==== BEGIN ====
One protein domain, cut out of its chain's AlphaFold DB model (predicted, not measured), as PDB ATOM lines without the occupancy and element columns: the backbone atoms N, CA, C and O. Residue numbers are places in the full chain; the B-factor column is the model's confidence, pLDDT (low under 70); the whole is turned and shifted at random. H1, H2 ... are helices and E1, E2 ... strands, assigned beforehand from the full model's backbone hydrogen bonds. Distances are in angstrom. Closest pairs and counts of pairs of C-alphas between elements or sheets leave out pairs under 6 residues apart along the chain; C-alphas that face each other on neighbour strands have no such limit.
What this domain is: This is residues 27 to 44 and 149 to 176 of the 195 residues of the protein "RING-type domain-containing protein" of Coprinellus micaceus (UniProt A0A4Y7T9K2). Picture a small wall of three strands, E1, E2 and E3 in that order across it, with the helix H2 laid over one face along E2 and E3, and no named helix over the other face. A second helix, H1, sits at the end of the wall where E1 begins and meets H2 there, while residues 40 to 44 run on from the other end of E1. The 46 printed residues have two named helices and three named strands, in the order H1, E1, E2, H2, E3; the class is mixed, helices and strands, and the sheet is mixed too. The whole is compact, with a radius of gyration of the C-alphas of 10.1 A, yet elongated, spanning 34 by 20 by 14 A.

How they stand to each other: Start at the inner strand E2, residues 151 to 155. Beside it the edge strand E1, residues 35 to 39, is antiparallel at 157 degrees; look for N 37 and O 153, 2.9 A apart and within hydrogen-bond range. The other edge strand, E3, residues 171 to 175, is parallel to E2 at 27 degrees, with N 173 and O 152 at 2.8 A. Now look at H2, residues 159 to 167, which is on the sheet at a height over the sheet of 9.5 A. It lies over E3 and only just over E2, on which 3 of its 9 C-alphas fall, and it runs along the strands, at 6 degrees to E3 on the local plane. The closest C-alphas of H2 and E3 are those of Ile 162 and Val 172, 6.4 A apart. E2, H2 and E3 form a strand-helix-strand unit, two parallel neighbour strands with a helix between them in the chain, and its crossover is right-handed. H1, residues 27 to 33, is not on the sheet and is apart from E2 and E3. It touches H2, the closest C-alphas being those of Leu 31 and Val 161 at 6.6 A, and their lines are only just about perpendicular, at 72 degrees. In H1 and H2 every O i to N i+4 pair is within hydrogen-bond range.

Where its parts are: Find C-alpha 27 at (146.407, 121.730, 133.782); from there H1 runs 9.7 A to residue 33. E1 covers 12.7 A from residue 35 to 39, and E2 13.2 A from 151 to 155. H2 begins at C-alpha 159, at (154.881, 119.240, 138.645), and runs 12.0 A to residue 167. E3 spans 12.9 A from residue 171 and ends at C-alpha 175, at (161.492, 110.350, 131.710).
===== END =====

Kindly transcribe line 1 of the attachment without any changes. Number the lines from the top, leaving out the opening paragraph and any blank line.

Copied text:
What this domain is: This is residues 27 to 44 and 149 to 176 of the 195 residues of the protein "RING-type domain-containing protein" of Coprinellus micaceus (UniProt A0A4Y7T9K2). Picture a small wall of three strands, E1, E2 and E3 in that order across it, with the helix H2 laid over one face along E2 and E3, and no named helix over the other face. A second helix, H1, sits at the end of the wall where E1 begins and meets H2 there, while residues 40 to 44 run on from the other end of E1. The 46 printed residues have two named helices and three named strands, in the order H1, E1, E2, H2, E3; the class is mixed, helices and strands, and the sheet is mixed too. The whole is compact, with a radius of gyration of the C-alphas of 10.1 A, yet elongated, spanning 34 by 20 by 14 A.